According to the literature, BMI might influence reliability of the bioimpedance measurements [18, 21]. Therefore additional analysis was performed comparing 16 patients with BMI > 30 with the remaining patients (BMI ≤ 30).
In the formulas for the LOA and PE, a -statistic of 2.02 was used at the various time points () and 1.97 for pooled data (). To evaluate trending ability, four-quadrant plot and polar plot methodology was applied to the change in and between the time points [22, 23]. Concerning polar plot analysis central zone data (<10% change) were excluded because they introduce statistical noise. Angular bias is defined as the mean polar angle to the 0° line. The radial LOA refer to the radial sector that contains 95% of the data points. Polar concordance represents the percentage data points that lie within ±30°. In case of good trending ability, most of the data points lie within this 30° sector [23, 24]. Trending ability of was considered interchangeable with if angular bias was between −5° and +5°, with radial LOA between −30° and +30°.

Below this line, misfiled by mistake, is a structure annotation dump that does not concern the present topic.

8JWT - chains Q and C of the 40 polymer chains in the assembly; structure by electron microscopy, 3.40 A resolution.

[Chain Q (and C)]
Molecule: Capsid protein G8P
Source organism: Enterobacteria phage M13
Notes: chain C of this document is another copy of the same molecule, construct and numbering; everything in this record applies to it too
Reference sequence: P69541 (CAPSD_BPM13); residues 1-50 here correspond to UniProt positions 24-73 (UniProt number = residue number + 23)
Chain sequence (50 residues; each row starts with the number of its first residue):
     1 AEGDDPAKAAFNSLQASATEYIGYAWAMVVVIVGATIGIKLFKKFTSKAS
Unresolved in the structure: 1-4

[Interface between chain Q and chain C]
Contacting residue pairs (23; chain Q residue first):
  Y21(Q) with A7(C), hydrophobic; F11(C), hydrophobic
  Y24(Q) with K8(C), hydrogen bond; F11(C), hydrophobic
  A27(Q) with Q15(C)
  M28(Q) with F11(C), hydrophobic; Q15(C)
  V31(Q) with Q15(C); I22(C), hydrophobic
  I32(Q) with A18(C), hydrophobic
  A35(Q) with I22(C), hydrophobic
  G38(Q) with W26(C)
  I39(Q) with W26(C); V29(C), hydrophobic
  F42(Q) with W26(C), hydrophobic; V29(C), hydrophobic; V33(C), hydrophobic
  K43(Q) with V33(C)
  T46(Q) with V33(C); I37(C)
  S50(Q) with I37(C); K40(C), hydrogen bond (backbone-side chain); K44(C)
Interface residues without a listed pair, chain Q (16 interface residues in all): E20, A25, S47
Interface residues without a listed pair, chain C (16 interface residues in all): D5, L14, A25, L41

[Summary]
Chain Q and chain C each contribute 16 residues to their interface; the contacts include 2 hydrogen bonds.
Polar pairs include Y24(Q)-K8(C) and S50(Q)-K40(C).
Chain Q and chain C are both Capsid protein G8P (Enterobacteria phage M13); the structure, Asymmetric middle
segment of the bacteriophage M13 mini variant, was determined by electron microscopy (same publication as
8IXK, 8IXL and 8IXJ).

A value < 0.05 was considered statistically significant and Bonferroni correction for multiple testing of the absolute differences at the six time points was applied (/6 measurements = 0.008).
Statistical analysis was carried out using SPSS software (SPSS Inc., Chicago, IL, USA) and Excel (Microsoft Corporation).
Fifty patients undergoing cardiac surgery were included. The baseline characteristics are presented in Table 1. The hemodynamic variables and temperatures are presented in Table 2. CI varied between 1.00 and 6.75 () and 0.93 and 7.25 L min−1 (). and were significantly different at each point except (24 hours after surgery).